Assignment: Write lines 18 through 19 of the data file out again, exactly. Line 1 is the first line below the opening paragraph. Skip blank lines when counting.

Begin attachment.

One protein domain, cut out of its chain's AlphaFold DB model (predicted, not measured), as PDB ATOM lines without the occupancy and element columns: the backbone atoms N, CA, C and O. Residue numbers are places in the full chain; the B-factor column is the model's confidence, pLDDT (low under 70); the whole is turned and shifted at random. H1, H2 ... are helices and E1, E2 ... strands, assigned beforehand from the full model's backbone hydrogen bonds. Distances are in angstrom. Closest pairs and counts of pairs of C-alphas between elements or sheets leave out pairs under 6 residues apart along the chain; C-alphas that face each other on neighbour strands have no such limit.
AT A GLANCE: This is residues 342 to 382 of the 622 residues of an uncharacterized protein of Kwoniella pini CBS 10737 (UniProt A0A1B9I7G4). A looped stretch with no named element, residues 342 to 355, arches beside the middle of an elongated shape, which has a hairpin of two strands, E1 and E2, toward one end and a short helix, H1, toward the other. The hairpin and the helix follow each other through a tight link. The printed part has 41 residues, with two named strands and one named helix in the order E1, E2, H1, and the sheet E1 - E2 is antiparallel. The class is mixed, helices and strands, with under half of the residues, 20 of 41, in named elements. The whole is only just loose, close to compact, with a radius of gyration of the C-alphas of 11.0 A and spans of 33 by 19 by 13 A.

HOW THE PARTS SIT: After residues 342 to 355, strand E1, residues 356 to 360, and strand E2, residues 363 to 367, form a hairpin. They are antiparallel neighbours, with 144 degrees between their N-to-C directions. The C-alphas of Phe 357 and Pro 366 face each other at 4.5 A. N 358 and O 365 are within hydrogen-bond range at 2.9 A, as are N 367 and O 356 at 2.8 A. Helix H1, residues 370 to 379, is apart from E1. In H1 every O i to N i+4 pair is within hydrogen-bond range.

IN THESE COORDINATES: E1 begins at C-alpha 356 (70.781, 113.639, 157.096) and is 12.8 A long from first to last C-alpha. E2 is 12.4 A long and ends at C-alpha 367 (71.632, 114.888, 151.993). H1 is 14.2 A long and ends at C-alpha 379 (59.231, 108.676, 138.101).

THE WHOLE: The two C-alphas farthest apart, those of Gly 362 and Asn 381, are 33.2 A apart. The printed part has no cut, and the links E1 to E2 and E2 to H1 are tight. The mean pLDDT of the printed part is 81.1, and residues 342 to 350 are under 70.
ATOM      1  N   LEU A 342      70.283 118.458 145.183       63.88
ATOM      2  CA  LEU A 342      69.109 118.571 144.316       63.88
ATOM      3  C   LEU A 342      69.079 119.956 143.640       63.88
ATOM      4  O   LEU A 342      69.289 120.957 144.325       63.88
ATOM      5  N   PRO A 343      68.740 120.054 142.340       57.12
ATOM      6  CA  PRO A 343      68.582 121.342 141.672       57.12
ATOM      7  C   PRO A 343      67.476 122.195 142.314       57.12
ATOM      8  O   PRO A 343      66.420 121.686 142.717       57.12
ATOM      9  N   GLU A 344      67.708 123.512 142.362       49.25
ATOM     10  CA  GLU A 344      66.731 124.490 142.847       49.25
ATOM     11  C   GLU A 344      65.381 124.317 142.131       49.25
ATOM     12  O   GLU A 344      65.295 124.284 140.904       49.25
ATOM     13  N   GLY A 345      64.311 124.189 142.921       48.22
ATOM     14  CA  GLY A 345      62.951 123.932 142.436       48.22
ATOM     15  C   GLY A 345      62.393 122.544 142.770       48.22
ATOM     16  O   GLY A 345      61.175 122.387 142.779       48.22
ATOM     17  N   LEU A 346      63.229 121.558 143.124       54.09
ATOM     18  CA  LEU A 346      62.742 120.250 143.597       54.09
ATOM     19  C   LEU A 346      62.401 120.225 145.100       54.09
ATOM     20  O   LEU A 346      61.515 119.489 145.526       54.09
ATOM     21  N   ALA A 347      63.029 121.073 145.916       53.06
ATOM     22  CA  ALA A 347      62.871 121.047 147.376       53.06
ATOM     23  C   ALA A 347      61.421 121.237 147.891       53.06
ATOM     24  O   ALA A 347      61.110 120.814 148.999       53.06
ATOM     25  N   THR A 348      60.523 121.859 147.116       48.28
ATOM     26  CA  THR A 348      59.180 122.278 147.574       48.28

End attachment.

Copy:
ATOM     14  CA  GLY A 345      62.951 123.932 142.436       48.22
ATOM     15  C   GLY A 345      62.393 122.544 142.770       48.22